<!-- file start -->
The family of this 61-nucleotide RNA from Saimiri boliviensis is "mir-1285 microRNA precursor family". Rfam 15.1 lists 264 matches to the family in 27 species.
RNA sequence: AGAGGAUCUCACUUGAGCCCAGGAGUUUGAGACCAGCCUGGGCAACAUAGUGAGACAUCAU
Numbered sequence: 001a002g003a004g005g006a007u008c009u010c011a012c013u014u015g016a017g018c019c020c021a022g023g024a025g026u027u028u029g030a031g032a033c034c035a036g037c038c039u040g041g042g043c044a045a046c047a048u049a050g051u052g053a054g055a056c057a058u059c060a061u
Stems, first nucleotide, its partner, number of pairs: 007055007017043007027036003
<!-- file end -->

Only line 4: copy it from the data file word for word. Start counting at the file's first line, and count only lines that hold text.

Stems, first nucleotide, its partner, number of pairs: 007055007017043007027036003